PITTSFIELD -- Temperatures in the teens froze the mittens of many Christmas travelers on Wednesday, but those treated by the Pittsfield American Legion Post 68 were warmed up in a big way.
About 100 meals were expected to be served to those in need who made it to the post on Wendell Avenue for its annual American Legion Christmas Party. Another 300 meals were delivered to families at their homes.
Bernie and Kelly Laframboise organized an assortment of volunteers who used the day to provide food to those who need it most.
The volunteers included Candace Baker, who has helped at the party for 18 years, since her son Allen began volunteering as a fourth-grader.
"I wouldn't be anywhere else," Baker said. "Christmas for us can be anywhere. For a lot of these people, this is it. It shouldn't be about gifts. It should be about what you can do for other people."
Wednesday marked Nancy Sommer's second year volunteering. "The people are so grateful," she said.
Bill Molner, commander of the Sons of the American Legion Squadron 68, coordinated the volunteer drivers who delivered meals. His mother, Shirley, was in the Navy during World War II. He and Thomas Harmon, whose father also served in the Navy during the war, donated dinner rolls and stuffing.
Molner credited Bernie with getting him involved. The two met when Molner had a job packing bags in an Adams grocery store decades ago. These days, Molner and Harmon control local delivery routes for Arnold bread products and Thomas English muffins.
Diana Gomez, of Dalton, was a recipient of the American Legion's generosity. "It's wonderful," she said. If it weren't for the American Legion, she said might have spent Christmas alone. Her daughter was busy working for the Channel 6 news station in Albany, N.Y., she said.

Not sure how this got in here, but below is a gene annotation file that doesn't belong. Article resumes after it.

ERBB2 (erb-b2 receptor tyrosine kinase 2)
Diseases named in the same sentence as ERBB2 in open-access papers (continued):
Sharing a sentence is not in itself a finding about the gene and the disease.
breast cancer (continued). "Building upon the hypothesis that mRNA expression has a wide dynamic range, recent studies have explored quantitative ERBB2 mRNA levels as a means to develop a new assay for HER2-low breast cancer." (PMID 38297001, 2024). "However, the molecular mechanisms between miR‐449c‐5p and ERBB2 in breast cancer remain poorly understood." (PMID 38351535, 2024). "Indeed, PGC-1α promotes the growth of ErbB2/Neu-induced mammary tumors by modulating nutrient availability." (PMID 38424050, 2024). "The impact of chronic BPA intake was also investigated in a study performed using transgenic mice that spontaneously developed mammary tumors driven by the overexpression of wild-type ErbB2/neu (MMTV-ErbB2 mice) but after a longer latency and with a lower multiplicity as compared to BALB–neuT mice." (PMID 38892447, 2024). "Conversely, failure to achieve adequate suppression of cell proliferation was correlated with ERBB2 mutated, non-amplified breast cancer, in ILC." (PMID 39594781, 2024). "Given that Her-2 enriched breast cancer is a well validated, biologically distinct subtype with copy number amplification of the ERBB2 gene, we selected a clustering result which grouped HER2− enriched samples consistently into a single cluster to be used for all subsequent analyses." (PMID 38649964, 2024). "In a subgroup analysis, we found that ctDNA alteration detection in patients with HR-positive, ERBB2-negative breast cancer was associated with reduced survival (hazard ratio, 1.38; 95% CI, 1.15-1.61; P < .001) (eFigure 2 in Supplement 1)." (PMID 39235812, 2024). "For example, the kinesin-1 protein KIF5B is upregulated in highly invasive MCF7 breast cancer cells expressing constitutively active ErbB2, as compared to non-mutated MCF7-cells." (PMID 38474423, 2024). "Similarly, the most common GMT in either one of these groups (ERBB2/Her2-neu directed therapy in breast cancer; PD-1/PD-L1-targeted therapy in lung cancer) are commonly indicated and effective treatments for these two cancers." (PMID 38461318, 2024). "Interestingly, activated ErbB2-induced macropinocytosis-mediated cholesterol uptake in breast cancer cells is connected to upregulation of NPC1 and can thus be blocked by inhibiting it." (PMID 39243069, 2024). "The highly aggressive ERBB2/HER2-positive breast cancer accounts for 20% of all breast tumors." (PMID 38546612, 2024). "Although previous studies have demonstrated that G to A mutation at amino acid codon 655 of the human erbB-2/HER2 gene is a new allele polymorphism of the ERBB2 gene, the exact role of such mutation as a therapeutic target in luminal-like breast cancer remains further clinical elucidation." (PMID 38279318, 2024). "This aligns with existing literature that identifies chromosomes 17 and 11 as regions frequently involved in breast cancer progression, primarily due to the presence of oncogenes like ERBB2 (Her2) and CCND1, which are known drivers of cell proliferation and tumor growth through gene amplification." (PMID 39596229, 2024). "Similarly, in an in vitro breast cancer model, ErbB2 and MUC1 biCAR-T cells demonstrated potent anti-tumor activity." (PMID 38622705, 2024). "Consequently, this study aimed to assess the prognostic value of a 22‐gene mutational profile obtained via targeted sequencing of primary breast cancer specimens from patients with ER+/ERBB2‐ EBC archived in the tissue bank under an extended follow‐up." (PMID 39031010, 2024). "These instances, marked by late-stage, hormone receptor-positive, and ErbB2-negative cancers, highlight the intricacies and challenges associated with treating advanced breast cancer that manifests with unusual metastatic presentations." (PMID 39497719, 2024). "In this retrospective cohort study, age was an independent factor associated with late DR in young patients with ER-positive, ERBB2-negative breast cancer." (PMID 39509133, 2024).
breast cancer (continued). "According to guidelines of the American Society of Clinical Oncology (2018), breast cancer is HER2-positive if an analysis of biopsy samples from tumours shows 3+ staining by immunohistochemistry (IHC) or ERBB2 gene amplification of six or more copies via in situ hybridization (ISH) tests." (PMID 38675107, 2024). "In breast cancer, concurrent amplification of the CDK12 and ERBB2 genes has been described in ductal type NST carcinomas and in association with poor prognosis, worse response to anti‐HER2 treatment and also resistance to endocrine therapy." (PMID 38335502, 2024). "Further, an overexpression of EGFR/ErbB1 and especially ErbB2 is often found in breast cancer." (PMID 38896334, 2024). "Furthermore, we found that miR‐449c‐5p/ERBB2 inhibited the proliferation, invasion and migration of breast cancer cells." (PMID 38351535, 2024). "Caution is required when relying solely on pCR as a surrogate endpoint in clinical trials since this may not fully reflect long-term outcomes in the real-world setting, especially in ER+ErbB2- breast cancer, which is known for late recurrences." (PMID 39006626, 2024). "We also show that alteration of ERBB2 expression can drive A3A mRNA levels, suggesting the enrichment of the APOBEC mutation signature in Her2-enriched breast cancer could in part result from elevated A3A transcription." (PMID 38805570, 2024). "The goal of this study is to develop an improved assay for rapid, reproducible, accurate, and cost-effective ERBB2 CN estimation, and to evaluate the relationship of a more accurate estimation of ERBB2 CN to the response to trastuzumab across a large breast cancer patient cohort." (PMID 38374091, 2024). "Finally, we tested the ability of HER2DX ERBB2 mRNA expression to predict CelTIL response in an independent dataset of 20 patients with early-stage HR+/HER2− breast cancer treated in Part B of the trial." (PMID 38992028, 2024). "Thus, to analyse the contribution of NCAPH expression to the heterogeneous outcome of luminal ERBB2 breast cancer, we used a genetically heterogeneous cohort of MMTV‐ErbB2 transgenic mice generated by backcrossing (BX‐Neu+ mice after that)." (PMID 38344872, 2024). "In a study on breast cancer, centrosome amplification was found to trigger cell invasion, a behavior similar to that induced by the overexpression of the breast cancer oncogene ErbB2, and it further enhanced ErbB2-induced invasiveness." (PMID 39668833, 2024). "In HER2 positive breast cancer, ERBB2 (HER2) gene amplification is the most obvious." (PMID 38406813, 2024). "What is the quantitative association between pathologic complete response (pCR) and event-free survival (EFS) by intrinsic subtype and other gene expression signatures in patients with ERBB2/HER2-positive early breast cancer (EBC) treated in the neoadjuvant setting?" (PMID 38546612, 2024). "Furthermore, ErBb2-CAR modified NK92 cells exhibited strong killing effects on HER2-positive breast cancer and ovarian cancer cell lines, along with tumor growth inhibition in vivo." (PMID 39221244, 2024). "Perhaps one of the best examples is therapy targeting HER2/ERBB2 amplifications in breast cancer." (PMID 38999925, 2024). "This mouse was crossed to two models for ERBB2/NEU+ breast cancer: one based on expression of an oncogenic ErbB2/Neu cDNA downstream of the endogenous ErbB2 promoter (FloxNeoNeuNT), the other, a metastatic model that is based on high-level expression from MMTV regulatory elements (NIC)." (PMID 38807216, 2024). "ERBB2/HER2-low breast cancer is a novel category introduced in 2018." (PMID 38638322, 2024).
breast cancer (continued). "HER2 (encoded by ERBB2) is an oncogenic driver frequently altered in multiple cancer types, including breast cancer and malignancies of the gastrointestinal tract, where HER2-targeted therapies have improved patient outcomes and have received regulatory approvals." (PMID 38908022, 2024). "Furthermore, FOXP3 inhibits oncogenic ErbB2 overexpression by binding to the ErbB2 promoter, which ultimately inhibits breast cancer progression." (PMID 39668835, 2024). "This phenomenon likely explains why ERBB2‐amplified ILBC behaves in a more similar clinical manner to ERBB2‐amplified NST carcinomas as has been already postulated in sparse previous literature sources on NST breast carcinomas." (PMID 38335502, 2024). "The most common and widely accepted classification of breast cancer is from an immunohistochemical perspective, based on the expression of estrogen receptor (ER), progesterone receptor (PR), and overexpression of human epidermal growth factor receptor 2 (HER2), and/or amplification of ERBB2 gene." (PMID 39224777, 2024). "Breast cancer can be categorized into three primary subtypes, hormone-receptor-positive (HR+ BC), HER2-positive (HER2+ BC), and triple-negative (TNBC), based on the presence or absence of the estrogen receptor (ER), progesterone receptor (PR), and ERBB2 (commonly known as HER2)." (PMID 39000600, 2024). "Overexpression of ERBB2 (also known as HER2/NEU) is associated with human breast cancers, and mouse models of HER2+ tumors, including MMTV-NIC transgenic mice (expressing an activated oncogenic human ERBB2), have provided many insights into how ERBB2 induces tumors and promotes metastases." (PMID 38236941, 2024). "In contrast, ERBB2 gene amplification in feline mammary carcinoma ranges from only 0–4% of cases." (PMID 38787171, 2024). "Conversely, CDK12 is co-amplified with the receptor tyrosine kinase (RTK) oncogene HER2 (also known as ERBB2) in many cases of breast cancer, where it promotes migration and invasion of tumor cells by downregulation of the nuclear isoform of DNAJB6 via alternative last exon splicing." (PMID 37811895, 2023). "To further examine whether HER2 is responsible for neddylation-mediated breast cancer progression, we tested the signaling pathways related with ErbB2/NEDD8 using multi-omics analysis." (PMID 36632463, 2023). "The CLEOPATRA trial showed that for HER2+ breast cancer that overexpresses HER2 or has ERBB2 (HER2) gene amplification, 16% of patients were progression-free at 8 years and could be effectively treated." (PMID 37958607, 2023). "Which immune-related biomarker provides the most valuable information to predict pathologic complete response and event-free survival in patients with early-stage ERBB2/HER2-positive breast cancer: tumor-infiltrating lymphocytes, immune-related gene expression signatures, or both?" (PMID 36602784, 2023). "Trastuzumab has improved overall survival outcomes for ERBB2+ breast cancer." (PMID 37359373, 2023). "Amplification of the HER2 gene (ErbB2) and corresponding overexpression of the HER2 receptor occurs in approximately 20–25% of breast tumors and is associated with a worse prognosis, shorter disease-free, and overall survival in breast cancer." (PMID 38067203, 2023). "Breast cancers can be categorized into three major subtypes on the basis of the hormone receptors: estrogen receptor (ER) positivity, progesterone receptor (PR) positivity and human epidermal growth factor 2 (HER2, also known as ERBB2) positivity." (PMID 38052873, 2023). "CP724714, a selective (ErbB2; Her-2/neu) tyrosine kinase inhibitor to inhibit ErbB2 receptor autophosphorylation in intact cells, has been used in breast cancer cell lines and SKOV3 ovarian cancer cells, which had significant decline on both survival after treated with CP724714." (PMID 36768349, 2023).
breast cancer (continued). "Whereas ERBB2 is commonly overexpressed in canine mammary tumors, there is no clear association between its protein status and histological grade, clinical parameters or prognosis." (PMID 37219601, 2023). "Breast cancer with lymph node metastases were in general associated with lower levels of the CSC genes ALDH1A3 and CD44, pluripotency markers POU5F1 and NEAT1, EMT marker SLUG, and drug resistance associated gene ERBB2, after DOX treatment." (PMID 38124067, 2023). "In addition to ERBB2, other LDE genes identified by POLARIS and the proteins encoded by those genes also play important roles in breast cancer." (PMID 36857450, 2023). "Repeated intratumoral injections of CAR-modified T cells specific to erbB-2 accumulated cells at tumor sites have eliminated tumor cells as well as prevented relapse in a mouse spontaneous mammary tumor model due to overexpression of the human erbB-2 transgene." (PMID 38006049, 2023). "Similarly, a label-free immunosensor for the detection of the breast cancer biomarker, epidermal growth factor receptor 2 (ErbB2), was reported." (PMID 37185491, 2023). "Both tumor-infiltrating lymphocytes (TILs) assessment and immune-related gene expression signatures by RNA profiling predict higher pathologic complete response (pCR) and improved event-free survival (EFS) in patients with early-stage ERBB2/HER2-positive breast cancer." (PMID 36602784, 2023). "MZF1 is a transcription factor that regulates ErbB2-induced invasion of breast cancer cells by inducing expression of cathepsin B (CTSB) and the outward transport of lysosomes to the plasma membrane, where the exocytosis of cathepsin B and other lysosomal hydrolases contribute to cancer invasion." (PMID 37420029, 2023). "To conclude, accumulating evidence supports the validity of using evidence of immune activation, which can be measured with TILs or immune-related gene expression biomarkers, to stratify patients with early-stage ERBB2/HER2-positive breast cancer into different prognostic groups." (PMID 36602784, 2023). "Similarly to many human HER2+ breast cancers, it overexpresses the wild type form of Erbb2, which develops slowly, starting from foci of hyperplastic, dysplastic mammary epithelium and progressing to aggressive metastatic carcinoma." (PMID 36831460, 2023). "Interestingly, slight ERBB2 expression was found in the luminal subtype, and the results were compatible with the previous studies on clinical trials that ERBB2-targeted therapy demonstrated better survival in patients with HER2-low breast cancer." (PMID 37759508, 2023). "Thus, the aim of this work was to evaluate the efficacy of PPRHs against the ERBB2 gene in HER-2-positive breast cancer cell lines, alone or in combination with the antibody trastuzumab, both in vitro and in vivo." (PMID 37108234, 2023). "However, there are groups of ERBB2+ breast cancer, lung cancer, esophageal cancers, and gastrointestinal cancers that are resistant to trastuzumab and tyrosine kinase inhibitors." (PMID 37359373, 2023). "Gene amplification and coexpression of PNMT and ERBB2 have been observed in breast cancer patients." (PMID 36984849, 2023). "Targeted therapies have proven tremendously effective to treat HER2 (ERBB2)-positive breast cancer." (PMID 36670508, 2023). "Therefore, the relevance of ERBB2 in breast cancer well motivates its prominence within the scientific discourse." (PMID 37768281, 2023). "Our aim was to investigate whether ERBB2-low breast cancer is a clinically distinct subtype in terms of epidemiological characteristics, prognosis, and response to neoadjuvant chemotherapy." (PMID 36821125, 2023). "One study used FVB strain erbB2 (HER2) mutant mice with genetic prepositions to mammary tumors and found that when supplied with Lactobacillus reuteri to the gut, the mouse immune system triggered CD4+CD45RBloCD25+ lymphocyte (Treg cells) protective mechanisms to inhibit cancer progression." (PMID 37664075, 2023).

One New York City transplant, who declined to be named, has been coming for the meals at the American Legion for about 20 years. "It's nice that they do that for the people. Some people don't have any place to go," he said. "It's a nice place to come to."
Marguerite Sherman's late husband, Daniel, was a WWII, Korean War and Vietnam veteran and American Legion member. She and her brother, Louie Zwingelstein, a Vietnam vet, enjoyed a meal together at the hall.
"It's fantastic," she said while sitting down and preparing to dig in. Zwingelstein said more people would attend if they didn't have to walk so far in the cold weather.
"A lot of it is donated," Bernie said. "We raise money through the year."
He credited the Pittsfield community for its contributions and noted that some of the turkeys were prepared by staff at the Berkshire Jail & House of Correction.
Inside the American Legion kitchen, a cadre of chefs were at work. Tom Lawler, a caterer based out of the Legion for the past 20 years, was flanked by longtime helpers Steve Fillio and Pete Knysh.
Knysh, who is a chef at Kimball Farm and helps Lawler with his catering business, has been assisting at the Legion since he was 14 years old and washing dishes. "They taught me how to cook," he said. "This is a nice thing to do for people who need a nice meal."
Bernie, a Navy veteran and retired machinist from Marland Mold, said the annual event started about 30 years ago thanks to the efforts of late legionnaires Ray Aughey and Richard Bentley. For about 20 years, former Pittsfield Police Chief and City Councilor Gerald Lee was in charge.
"I just love helping the community," Bernie said. "I have all the time in the world for my kids later in the day." His family plans included visiting his 90-year-old mother, Rita.
Tom Landry, American Legion Post 68 commander and a Vietnam War-era Army veteran, credited the Laframboises with being the "force behind this."
Kelly, a Marine who served during the Vietnam War, said the Legion served about 150 meals a dozen years ago. Last year it served 350.
Landry said the need has grown in recent years. "The economy is still not great," he said.
"The economy is tough out there for a lot of people, unfortunately. It's not easy," Knysh said.
"We do it for the community and the people who need it," Landry said. "We do it to help other people. That's what the Legion is about."
To reach Nathan Mayberg:
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